European Journal of Pediatrics

, Volume 177, Issue 5, pp 775–779 | Cite as

Hyperthyrotropinemia in newly diagnosed cystic fibrosis patients with pancreatic insufficiency reversed by enzyme therapy

  • Aris GiannakopoulosEmail author
  • Anni Katelaris
  • Maria Noni
  • Theodore Karakonstantakis
  • Christina Kanaka-Gantenbein
  • Stavros Doudounakis
Original Article


Patients with cystic fibrosis (CF) commonly present with an elevated TSH concentration, suggesting subclinical hypothyroidism. Its relation to concomitant pancreatic insufficiency and its natural course upon initiation of enzyme replacement have not been adequately studied. Herein, we investigated the thyroid function in newly diagnosed infants with CF and monitored the course of thyroid function response to pancreatic enzyme substitution treatment. Fourteen, newly diagnosed infants with CF and pancreatic insufficiency, were followed every 6–8 weeks for 6 months ensuing onset of pancreatic enzyme substitution therapy. All infants had normal TSH values on neonatal screening. Ten out of 14 (71%) had hyperthyrotropinemia and normal freeT4 values at presentation. No patient received thyroxine. Upon follow-up, after 6 months, TSH values normalized in 90% of infants with CF and hyperthyrotropinemia. Serum selenium levels were negatively correlated with TSH levels.

Conclusion: Mild TSH elevation is a frequent finding in newly diagnosed cystic fibrosis patients with pancreatic insufficiency during infancy. TSH elevation resolves in most cases after initiation of enzyme substitution and improvement of nutritional status without any substitutive therapy with thyroxine.

What is Known:

Newly diagnosed infants with cystic fibrosis often present with a state of hyperthyrotropinemia suggesting subclinical hypothyroidism.

What is New:

Pancreatic enzyme substitution and improvement of nutrition restores normal TSH levels without the need of thyroxine therapy.


Subclinical hypothyroidism Pancreatic enzyme therapy Cystic fibrosis Hyperthyrotropinemia Thyroid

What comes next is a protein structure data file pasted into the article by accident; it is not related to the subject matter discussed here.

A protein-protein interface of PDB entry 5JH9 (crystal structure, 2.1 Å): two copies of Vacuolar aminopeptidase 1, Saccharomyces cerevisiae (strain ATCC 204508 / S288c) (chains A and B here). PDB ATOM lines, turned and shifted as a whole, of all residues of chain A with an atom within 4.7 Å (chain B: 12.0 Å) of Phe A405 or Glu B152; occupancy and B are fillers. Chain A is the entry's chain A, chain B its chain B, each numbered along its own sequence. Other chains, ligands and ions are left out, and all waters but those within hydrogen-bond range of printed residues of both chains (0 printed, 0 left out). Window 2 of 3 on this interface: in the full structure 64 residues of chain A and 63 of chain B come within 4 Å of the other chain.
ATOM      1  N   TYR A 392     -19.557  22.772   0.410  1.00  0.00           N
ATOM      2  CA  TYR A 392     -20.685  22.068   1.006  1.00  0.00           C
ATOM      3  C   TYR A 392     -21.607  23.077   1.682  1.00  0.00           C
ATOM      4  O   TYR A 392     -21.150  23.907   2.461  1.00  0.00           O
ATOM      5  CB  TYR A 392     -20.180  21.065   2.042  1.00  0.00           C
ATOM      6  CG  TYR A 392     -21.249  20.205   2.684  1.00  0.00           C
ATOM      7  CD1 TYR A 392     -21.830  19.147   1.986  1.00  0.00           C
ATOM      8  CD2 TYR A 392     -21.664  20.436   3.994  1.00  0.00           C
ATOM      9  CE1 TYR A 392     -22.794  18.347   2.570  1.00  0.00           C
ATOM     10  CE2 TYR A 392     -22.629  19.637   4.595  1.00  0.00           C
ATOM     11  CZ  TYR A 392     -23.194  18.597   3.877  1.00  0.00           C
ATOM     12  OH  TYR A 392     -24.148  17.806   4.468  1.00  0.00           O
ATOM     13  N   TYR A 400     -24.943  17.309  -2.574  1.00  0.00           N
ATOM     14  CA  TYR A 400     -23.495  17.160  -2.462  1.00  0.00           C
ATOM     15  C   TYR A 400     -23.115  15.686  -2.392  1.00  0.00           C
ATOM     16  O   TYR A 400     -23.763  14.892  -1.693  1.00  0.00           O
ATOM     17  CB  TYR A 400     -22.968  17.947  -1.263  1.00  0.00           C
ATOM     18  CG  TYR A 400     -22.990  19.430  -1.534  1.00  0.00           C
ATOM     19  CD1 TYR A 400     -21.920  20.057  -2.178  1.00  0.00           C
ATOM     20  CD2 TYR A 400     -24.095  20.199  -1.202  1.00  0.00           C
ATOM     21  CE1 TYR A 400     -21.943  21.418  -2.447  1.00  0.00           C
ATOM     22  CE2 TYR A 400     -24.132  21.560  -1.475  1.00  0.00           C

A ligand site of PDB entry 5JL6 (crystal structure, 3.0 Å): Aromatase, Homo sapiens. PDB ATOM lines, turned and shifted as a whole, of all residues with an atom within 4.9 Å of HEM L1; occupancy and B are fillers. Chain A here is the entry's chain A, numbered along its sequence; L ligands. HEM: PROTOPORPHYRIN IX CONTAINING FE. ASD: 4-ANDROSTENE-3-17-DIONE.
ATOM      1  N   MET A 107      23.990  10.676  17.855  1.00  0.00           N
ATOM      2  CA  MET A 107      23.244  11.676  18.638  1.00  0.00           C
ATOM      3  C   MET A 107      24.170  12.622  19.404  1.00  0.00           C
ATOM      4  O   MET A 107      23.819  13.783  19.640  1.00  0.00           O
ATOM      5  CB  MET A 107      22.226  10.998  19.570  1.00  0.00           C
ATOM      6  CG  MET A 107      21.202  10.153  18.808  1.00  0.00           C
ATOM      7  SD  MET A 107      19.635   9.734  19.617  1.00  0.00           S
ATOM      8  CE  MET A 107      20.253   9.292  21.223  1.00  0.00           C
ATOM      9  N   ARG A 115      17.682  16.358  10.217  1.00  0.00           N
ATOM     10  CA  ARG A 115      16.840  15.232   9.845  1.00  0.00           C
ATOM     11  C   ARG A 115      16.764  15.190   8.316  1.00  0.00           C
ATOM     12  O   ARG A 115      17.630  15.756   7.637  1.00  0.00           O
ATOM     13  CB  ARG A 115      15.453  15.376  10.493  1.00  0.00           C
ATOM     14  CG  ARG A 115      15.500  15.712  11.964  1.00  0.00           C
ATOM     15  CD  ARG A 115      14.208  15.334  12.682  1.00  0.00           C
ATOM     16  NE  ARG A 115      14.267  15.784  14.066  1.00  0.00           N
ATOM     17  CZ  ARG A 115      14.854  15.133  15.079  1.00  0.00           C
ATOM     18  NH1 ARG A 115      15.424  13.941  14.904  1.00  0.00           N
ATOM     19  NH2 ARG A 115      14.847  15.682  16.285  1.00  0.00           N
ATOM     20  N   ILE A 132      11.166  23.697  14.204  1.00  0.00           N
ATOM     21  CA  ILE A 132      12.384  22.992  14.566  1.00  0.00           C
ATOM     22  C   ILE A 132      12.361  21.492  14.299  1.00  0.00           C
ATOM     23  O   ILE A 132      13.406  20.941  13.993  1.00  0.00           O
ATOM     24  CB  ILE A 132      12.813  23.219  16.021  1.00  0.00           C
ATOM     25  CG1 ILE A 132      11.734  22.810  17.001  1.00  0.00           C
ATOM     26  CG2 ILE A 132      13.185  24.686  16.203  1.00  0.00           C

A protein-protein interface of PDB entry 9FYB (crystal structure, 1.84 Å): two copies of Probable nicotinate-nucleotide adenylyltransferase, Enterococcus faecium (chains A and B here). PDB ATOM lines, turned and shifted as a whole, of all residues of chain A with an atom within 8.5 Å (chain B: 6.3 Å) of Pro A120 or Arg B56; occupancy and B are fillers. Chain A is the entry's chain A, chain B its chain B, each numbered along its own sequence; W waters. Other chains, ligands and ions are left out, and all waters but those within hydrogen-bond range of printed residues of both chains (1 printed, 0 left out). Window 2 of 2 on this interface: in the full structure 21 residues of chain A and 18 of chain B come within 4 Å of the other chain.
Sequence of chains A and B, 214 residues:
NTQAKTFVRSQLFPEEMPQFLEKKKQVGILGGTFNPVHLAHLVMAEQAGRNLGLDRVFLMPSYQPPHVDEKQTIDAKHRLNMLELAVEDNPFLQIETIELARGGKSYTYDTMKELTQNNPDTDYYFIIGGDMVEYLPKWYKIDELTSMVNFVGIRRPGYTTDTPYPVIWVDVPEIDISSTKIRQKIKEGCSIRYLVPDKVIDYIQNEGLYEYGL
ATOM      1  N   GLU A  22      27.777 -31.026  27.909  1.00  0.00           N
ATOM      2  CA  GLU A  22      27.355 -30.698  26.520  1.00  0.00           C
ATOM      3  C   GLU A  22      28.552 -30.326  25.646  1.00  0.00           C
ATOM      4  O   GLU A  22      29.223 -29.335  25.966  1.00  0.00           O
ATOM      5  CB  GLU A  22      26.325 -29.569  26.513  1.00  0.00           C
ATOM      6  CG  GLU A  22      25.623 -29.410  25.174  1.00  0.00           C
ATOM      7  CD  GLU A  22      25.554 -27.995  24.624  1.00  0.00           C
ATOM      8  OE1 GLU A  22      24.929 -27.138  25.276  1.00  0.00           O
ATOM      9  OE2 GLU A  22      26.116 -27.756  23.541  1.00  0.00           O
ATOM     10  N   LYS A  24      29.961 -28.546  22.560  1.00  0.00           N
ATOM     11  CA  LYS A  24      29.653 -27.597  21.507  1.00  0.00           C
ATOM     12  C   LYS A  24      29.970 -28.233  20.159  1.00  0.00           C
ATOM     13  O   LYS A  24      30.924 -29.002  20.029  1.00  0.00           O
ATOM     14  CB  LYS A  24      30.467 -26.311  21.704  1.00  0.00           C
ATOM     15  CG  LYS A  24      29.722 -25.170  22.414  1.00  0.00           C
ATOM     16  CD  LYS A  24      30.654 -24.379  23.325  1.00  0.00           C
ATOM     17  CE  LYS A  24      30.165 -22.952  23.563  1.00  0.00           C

Cystic fibrosis


Subclinical hypothyroidism


Thyroid-stimulating hormone


Authors’ contributions

AG wrote the manuscript and processed the data; AK and MN retrieved the data; TK did lab work, and CK and SD designed the study.

Compliance with ethical standards

Informed written consent was obtained from the parents of the participating individuals and the study wasapproved from the local Ethical Committee.

Conflict of interest

The authors declare that they have no conflict of interest.


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Copyright information

© Springer-Verlag GmbH Germany, part of Springer Nature 2018

Authors and Affiliations

  • Aris Giannakopoulos
    • 1
    Email author
  • Anni Katelaris
    • 2
  • Maria Noni
    • 2
  • Theodore Karakonstantakis
    • 3
  • Christina Kanaka-Gantenbein
    • 4
  • Stavros Doudounakis
    • 2
  1. 1.Department of PediatricsUniversity Hospital of PatrasPatrasGreece
  2. 2.Cystic Fibrosis Unit, Department of Pediatrics Cystic Fibrosis Unit, Department of Pediatrics“Aghia Sophia” Children’s HospitalAthensGreece
  3. 3.Department of Clinical Biochemistry“Aghia Sophia” Children’s HospitalAthensGreece
  4. 4.Division of Endocrinology, Metabolism and Diabetes, First Department of Pediatrics, Medical School, “Aghia Sophia” Children’s HospitalNational and Kapodistrian University of AthensAthensGreece

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